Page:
More Info: Cosmic Swarm on Atari Age. For current listings of Cosmic Swarm for sale on eBay, click here

crackpots_atarigameCrackpots (Activision, 1983)

Crackpots is a real hoot. Even though the game contains the expected quality of most Activision games of the time, it’s not one you hear about very often in Atari fan circles. Crackpots is kind of like Kaboom! in reverse; instead of catching bombs, you’re throwing flower pots down on spiders crawling up a building. If six spiders crawl into the upper windows a “creepy crawler” eats a section of the building, making hitting the spiders even more difficult even as the arachnids get faster. Each group of spiders (represented by different colours) have different climbing patterns that you need to take note of in order to succeed at Crackpots. The game looks great and the spiders are brilliantly animated. My only complaint was Activision’s choice to make it a joystick rather than paddle game. The game requires pinpoint accuracy that the joystick cannot always deliver. This may have been a pragmatic choice, however; somewhere around this time Atari had stopped packaging paddle controllers with the Atari 2600 (my own first 2600, purchased in 1984 – yes, 1984 – for $100 only included two joysticks and no pack-in Combat). B+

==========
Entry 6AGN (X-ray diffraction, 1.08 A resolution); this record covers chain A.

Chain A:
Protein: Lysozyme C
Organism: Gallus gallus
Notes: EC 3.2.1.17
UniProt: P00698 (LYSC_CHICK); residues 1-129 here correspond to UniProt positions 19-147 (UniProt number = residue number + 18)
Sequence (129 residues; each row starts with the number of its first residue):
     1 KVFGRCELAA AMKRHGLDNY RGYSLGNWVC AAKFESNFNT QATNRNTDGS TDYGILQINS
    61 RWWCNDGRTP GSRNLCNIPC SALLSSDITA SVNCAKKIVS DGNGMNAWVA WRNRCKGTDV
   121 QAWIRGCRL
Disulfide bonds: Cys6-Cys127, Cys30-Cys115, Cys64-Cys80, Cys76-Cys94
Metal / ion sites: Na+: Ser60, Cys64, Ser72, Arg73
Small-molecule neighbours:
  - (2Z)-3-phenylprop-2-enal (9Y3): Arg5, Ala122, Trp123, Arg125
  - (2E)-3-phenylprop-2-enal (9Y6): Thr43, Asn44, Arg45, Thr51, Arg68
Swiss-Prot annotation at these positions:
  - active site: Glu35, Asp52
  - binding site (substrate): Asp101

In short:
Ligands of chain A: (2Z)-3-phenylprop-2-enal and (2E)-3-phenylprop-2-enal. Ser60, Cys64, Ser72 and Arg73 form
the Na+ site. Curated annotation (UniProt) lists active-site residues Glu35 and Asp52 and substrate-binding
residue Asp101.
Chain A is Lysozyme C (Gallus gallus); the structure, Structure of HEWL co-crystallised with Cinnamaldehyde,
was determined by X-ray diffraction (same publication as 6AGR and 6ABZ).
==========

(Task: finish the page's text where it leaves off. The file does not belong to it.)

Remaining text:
More Info: Crackpots on Atari Age. For current listings of Crackpots for sale on eBay, click here

crashdive_atarigameCrash Dive (20th Century Fox, 1983)

Let there be no doubt: Crash Dive is derivative. Much of the enemy behaviour and graphics are stolen right out of contemporary Activision games like Chopper Command and Seaquest. Even though it seems like Fox is just throwing random elements of other games together to see if they stick, the darn thing actually winds up being somewhat enjoyable. Crash Dive is a side-scrolling shooter in which you operate a flying submarine (!) on a search for sunken treasure, in the meantime fighting airborne enemies such as seagulls, helicopters and fighter jets as well as underwater foes such as enemy subs, manatees, killer fish and … Godzilla? Yeah, it’s quite the game. What saves Crash Dive from being a CommaVid- or Telesys-style waste of time is its real sense of strategy around the best order to shoot down your enemies (top to bottom, I find) and how to manage your limited fuel supplies. One big grade deductor is the programming decision to make the visual and sound effects for losing a ship the same as those for submerging underwater. When I first started playing I frequently mistook submersion for having lost a life. Once you get your head around that, it’s an enjoyable play. C

More Info: Crash Dive on Atari Age. For current listings of Crash Dive for sale on eBay, click here